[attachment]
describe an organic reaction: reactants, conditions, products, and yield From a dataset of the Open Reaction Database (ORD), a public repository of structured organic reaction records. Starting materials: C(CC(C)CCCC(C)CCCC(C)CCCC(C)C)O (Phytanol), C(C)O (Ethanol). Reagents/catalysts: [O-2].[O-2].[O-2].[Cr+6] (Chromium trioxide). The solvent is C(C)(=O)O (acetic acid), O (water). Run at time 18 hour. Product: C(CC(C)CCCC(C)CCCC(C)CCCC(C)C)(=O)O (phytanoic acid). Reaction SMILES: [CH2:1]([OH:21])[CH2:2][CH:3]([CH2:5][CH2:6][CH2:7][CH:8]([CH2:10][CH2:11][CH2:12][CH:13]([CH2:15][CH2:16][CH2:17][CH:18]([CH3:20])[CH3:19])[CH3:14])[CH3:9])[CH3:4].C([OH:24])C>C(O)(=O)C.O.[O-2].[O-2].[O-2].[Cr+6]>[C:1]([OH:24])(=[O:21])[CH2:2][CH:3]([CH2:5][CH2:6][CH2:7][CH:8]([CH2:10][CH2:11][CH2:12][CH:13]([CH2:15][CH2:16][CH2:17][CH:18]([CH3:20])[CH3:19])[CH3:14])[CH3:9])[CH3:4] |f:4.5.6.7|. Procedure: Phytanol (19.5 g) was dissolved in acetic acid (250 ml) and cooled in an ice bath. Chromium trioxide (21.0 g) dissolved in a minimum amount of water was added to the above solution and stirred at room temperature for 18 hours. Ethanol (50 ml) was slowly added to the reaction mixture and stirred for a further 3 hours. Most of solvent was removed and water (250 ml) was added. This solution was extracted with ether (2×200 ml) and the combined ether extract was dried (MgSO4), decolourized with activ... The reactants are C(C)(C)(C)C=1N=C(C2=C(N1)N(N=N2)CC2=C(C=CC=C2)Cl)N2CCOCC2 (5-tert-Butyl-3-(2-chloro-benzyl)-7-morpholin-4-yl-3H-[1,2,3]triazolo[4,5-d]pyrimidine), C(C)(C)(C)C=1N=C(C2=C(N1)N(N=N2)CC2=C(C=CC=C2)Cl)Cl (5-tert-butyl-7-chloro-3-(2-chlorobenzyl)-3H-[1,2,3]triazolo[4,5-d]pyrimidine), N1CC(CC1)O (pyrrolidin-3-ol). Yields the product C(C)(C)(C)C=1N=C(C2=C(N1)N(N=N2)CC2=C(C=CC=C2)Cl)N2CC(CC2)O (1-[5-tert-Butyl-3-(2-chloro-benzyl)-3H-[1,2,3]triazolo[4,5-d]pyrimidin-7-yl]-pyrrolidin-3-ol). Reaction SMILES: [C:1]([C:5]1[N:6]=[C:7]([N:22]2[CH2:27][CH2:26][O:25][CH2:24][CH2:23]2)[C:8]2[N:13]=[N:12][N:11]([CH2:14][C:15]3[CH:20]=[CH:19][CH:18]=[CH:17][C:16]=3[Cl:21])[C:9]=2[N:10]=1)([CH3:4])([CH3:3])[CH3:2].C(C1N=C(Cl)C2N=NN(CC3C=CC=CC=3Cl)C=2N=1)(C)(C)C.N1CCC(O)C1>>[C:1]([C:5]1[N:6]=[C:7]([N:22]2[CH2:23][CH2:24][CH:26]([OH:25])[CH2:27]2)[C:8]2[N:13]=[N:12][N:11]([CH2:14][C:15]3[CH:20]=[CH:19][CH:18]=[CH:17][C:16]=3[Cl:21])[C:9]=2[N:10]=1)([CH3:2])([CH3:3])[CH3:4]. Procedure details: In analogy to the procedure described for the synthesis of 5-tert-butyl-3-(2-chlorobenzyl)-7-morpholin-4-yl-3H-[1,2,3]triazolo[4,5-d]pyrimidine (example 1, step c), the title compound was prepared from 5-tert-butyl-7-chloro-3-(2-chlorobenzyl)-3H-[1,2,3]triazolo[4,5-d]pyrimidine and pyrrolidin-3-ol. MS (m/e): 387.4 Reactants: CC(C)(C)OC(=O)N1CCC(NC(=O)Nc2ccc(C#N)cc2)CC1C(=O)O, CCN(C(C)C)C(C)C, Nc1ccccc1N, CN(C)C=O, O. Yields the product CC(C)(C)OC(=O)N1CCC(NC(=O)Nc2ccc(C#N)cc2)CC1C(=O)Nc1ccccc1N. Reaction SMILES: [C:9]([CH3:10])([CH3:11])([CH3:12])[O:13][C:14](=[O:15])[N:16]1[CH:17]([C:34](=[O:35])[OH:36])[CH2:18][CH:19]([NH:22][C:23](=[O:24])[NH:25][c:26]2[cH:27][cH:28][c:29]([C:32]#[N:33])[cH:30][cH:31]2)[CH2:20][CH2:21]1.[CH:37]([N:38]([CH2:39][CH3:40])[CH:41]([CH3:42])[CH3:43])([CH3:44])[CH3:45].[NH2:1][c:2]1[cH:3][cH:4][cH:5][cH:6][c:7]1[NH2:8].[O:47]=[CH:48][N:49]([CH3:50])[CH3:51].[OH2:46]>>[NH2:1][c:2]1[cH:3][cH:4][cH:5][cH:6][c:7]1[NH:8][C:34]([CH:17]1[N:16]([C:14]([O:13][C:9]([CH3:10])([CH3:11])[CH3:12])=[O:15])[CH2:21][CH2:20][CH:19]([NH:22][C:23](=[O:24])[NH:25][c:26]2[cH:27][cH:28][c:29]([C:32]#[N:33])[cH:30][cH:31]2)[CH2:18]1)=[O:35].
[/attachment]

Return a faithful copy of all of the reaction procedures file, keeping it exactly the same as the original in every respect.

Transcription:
describe an organic reaction: reactants, conditions, products, and yield From a dataset of the Open Reaction Database (ORD), a public repository of structured organic reaction records. Starting materials: C(CC(C)CCCC(C)CCCC(C)CCCC(C)C)O (Phytanol), C(C)O (Ethanol). Reagents/catalysts: [O-2].[O-2].[O-2].[Cr+6] (Chromium trioxide). The solvent is C(C)(=O)O (acetic acid), O (water). Run at time 18 hour. Product: C(CC(C)CCCC(C)CCCC(C)CCCC(C)C)(=O)O (phytanoic acid). Reaction SMILES: [CH2:1]([OH:21])[CH2:2][CH:3]([CH2:5][CH2:6][CH2:7][CH:8]([CH2:10][CH2:11][CH2:12][CH:13]([CH2:15][CH2:16][CH2:17][CH:18]([CH3:20])[CH3:19])[CH3:14])[CH3:9])[CH3:4].C([OH:24])C>C(O)(=O)C.O.[O-2].[O-2].[O-2].[Cr+6]>[C:1]([OH:24])(=[O:21])[CH2:2][CH:3]([CH2:5][CH2:6][CH2:7][CH:8]([CH2:10][CH2:11][CH2:12][CH:13]([CH2:15][CH2:16][CH2:17][CH:18]([CH3:20])[CH3:19])[CH3:14])[CH3:9])[CH3:4] |f:4.5.6.7|. Procedure: Phytanol (19.5 g) was dissolved in acetic acid (250 ml) and cooled in an ice bath. Chromium trioxide (21.0 g) dissolved in a minimum amount of water was added to the above solution and stirred at room temperature for 18 hours. Ethanol (50 ml) was slowly added to the reaction mixture and stirred for a further 3 hours. Most of solvent was removed and water (250 ml) was added. This solution was extracted with ether (2×200 ml) and the combined ether extract was dried (MgSO4), decolourized with activ... The reactants are C(C)(C)(C)C=1N=C(C2=C(N1)N(N=N2)CC2=C(C=CC=C2)Cl)N2CCOCC2 (5-tert-Butyl-3-(2-chloro-benzyl)-7-morpholin-4-yl-3H-[1,2,3]triazolo[4,5-d]pyrimidine), C(C)(C)(C)C=1N=C(C2=C(N1)N(N=N2)CC2=C(C=CC=C2)Cl)Cl (5-tert-butyl-7-chloro-3-(2-chlorobenzyl)-3H-[1,2,3]triazolo[4,5-d]pyrimidine), N1CC(CC1)O (pyrrolidin-3-ol). Yields the product C(C)(C)(C)C=1N=C(C2=C(N1)N(N=N2)CC2=C(C=CC=C2)Cl)N2CC(CC2)O (1-[5-tert-Butyl-3-(2-chloro-benzyl)-3H-[1,2,3]triazolo[4,5-d]pyrimidin-7-yl]-pyrrolidin-3-ol). Reaction SMILES: [C:1]([C:5]1[N:6]=[C:7]([N:22]2[CH2:27][CH2:26][O:25][CH2:24][CH2:23]2)[C:8]2[N:13]=[N:12][N:11]([CH2:14][C:15]3[CH:20]=[CH:19][CH:18]=[CH:17][C:16]=3[Cl:21])[C:9]=2[N:10]=1)([CH3:4])([CH3:3])[CH3:2].C(C1N=C(Cl)C2N=NN(CC3C=CC=CC=3Cl)C=2N=1)(C)(C)C.N1CCC(O)C1>>[C:1]([C:5]1[N:6]=[C:7]([N:22]2[CH2:23][CH2:24][CH:26]([OH:25])[CH2:27]2)[C:8]2[N:13]=[N:12][N:11]([CH2:14][C:15]3[CH:20]=[CH:19][CH:18]=[CH:17][C:16]=3[Cl:21])[C:9]=2[N:10]=1)([CH3:2])([CH3:3])[CH3:4]. Procedure details: In analogy to the procedure described for the synthesis of 5-tert-butyl-3-(2-chlorobenzyl)-7-morpholin-4-yl-3H-[1,2,3]triazolo[4,5-d]pyrimidine (example 1, step c), the title compound was prepared from 5-tert-butyl-7-chloro-3-(2-chlorobenzyl)-3H-[1,2,3]triazolo[4,5-d]pyrimidine and pyrrolidin-3-ol. MS (m/e): 387.4 Reactants: CC(C)(C)OC(=O)N1CCC(NC(=O)Nc2ccc(C#N)cc2)CC1C(=O)O, CCN(C(C)C)C(C)C, Nc1ccccc1N, CN(C)C=O, O. Yields the product CC(C)(C)OC(=O)N1CCC(NC(=O)Nc2ccc(C#N)cc2)CC1C(=O)Nc1ccccc1N. Reaction SMILES: [C:9]([CH3:10])([CH3:11])([CH3:12])[O:13][C:14](=[O:15])[N:16]1[CH:17]([C:34](=[O:35])[OH:36])[CH2:18][CH:19]([NH:22][C:23](=[O:24])[NH:25][c:26]2[cH:27][cH:28][c:29]([C:32]#[N:33])[cH:30][cH:31]2)[CH2:20][CH2:21]1.[CH:37]([N:38]([CH2:39][CH3:40])[CH:41]([CH3:42])[CH3:43])([CH3:44])[CH3:45].[NH2:1][c:2]1[cH:3][cH:4][cH:5][cH:6][c:7]1[NH2:8].[O:47]=[CH:48][N:49]([CH3:50])[CH3:51].[OH2:46]>>[NH2:1][c:2]1[cH:3][cH:4][cH:5][cH:6][c:7]1[NH:8][C:34]([CH:17]1[N:16]([C:14]([O:13][C:9]([CH3:10])([CH3:11])[CH3:12])=[O:15])[CH2:21][CH2:20][CH:19]([NH:22][C:23](=[O:24])[NH:25][c:26]2[cH:27][cH:28][c:29]([C:32]#[N:33])[cH:30][cH:31]2)[CH2:18]1)=[O:35].